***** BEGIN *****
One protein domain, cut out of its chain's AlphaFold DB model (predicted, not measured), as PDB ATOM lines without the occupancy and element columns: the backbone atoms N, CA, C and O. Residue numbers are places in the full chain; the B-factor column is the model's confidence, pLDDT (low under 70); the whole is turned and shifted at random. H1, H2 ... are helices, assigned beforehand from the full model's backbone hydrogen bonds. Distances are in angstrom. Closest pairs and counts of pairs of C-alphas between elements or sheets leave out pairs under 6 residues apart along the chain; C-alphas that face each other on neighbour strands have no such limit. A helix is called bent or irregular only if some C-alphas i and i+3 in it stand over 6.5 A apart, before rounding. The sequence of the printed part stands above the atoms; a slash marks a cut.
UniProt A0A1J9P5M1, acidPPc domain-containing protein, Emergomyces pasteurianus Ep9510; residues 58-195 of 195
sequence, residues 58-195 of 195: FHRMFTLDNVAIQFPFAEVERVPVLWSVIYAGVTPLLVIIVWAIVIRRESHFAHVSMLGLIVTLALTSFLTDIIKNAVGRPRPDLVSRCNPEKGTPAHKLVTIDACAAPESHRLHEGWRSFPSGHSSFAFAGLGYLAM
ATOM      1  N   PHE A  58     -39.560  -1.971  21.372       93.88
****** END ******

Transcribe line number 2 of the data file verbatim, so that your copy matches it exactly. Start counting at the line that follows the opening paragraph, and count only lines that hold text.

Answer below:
sequence, residues 58-195 of 195: FHRMFTLDNVAIQFPFAEVERVPVLWSVIYAGVTPLLVIIVWAIVIRRESHFAHVSMLGLIVTLALTSFLTDIIKNAVGRPRPDLVSRCNPEKGTPAHKLVTIDACAAPESHRLHEGWRSFPSGHSSFAFAGLGYLAM